English Rugby
Opportunity knocks for Henry Trinder
Tom Hamilton
October 16, 2013
Henry Trinder has enjoyed an impressive start to the season © Getty Images

Form, fitness, merit. They were the recurring buzzwords uttered by Stuart Lancaster when rationalising his squad for the autumn internationals with the headlines from the announcement all revolve around the problem centre spots.

The three autumn Tests are one of opportunity for the 34-man squad. They also give the uncapped Joel Tomkins or Henry Trinder a chance to claim the outside centre shirt and carry it into the World Cup.

According to Lancaster, when looking for someone to replace the injured Brad Barritt and Manu Tuilagi, they looked at "points of difference and X-factor". In his view, both Tomkins and Trinder have those traits. Trinder's addition to the Elite Player Squad was the surprise move with the centre leapfrogging himself into the reckoning from outside the 65-man group named back on August 1.

Andy Farrell is no fool when it comes to what makes a good outside centre and his description of Trinder as a "big box of tricks" is more than faint praise; it is a glowing endorsement for his form.

Predicted team for Australia:

  • Mike Brown, Chris Ashton, Henry Trinder, Billy Twelvetrees, Marland Yarde, Owen Farrell, Ben Youngs; Alex Corbisiero (if fit), Tom Youngs, Dan Cole, Joe Launchbury, Geoff Parling, Tom Wood (captain), Chris Robshaw, Billy Vunipola

Like Mike Brown in Harlequins' game against the Scarlets, Trinder's stock has risen despite his team backpedalling at times. He scored in their opener against Sale and has since carved defences apart and teeing up his team-mates in the process.

But to borrow Jim Telfer's words, "being picked is the easy part". Now comes the real challenge for the Trinder, getting in that Test side.

Crucially, one of his rivals for the outside centre shirt Luther Burrell has been added as 'injury cover', suggesting Trinder is in a straight shootout for the No. 13 shirt with Saracens' Tomkins.

The injuries to Tuilagi and Barritt are unfortunate, but with them comes an opportunity to put down a marker. Lancaster, forever the optimist, is looking at the positives from the situation.

"You can sit there and feel sorry for yourself that you've lost one or two key players, or you can see it as a positive," he said. "Rarely have we had a situation where we've promoted someone and they have not dealt with it. We are confident they are ready. There will be a new centre partnership but when you get to a World Cup and you have to go through pool stages, quarters or whatever, you need a big squad and you have to trust all your players."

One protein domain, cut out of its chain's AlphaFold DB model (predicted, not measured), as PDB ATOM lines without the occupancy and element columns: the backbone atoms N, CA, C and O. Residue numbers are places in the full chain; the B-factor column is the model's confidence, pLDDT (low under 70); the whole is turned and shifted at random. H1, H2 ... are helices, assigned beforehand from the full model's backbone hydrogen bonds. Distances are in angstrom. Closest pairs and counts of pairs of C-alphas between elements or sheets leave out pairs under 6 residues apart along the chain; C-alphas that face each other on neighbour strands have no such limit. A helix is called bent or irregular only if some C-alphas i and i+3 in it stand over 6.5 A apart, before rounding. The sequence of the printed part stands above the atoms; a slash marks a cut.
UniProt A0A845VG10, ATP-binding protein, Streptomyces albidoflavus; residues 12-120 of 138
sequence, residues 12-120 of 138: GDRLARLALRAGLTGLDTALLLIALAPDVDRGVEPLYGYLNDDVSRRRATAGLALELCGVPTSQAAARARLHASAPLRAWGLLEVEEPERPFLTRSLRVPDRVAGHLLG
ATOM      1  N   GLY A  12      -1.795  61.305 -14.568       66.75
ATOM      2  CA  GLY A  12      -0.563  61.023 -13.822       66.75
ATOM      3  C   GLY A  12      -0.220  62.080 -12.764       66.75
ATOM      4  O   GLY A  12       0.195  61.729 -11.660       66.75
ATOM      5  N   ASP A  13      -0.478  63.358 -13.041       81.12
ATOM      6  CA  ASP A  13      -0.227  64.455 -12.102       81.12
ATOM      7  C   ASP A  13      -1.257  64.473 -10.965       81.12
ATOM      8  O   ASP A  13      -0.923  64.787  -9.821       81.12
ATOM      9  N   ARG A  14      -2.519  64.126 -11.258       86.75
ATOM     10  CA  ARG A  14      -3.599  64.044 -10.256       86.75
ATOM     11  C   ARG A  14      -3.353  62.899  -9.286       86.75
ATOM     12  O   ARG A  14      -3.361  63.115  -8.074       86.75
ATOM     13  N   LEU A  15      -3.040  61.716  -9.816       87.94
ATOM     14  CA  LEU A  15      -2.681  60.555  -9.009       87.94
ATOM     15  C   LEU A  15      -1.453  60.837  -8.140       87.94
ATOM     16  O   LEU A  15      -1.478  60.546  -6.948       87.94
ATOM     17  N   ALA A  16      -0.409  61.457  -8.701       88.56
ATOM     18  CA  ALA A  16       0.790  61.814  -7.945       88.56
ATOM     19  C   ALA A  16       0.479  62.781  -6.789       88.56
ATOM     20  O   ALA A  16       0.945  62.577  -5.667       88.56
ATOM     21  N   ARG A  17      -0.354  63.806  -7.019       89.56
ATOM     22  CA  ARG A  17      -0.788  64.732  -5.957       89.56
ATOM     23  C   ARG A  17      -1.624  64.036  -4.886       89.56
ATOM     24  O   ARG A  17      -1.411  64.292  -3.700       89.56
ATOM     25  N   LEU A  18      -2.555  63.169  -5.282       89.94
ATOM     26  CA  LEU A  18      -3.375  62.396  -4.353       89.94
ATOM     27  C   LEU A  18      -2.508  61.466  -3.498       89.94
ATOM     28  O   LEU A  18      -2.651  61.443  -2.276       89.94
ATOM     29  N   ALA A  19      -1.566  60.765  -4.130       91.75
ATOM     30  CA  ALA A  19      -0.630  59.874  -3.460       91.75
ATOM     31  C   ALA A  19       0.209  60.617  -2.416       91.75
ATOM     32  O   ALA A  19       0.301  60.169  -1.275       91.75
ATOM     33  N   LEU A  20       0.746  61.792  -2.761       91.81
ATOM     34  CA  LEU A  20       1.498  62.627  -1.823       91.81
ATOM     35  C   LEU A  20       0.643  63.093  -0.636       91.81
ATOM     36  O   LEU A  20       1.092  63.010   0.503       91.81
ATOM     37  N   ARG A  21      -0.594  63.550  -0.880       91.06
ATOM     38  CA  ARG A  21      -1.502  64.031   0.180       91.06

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Blooding an uncapped player with 23 games until the start of the 2015 Rugby World Cup can be perceived in two ways. Either it shows England are still floundering in selection or they have seen something special in Tomkins or Trinder and will use the two remaining Six Nations and the other 13 Tests as a chance to get them up to the speed expected at international level.

What may work in Trinder's advantage is who Lancaster picks at inside centre for England; at present that man looks likely to be Billy Twelvetrees. Both Trinder and Twelvetrees are familiar with each other's talents and traits having played at No.12 and No.13 for Gloucester and with the pressure on Lancaster's team to deliver against Australia on November 2 with just a week's training as a group, then he may opt for the tried and tested rather than seeing if Tomkins can work outside Twelvetrees. That may be kept for the game against Argentina.

Tomkins offers a different skill set to Trinder. The Gloucester man is more a head down and charge centre, to great effect, while Tomkins is more gangly and offers an offloading game which England have seldom seen in the past. He also knows Chris Ashton from Saracens and understands his running lines.

So there's plenty to ponder for Lancaster. In the past they have opted for conservatism in the centres but picking either Tomkins or Trinder should excite the England faithful, both look to attack rather than defence.

With just two weekends of domestic rugby until the start of the autumn series, Lancaster will keep his selection cards close to his chest until he names the team on the Thursday before the game against the Wallabies. He admits the backroom staff are "some way away from narrowing down selection", but you feel he will have a good idea of who will be starting.

Do not be surprised if Trinder is the man chosen at outside centre. Combinations are key at Test level and due to the limited time the England coaches get with their squad, chemistry is something difficult to establish with just 23 games until the World Cup.

In New Zealand, if the All Blacks lack depth in a position there is a collective willing from the franchises to help nurture that spot. England do not have that luxury, but when you have two players running out week in week out alongside each other and constantly developing an understanding, then the chance to see that blossom on the Test stage may just prove to be too attractive for Lancaster.

Joel Tomkins offers something England have seldom seen recently - an offloading game © PA Photos
© ESPN Sports Media Ltd
Tom Hamilton is the Assistant Editor of ESPNscrum.

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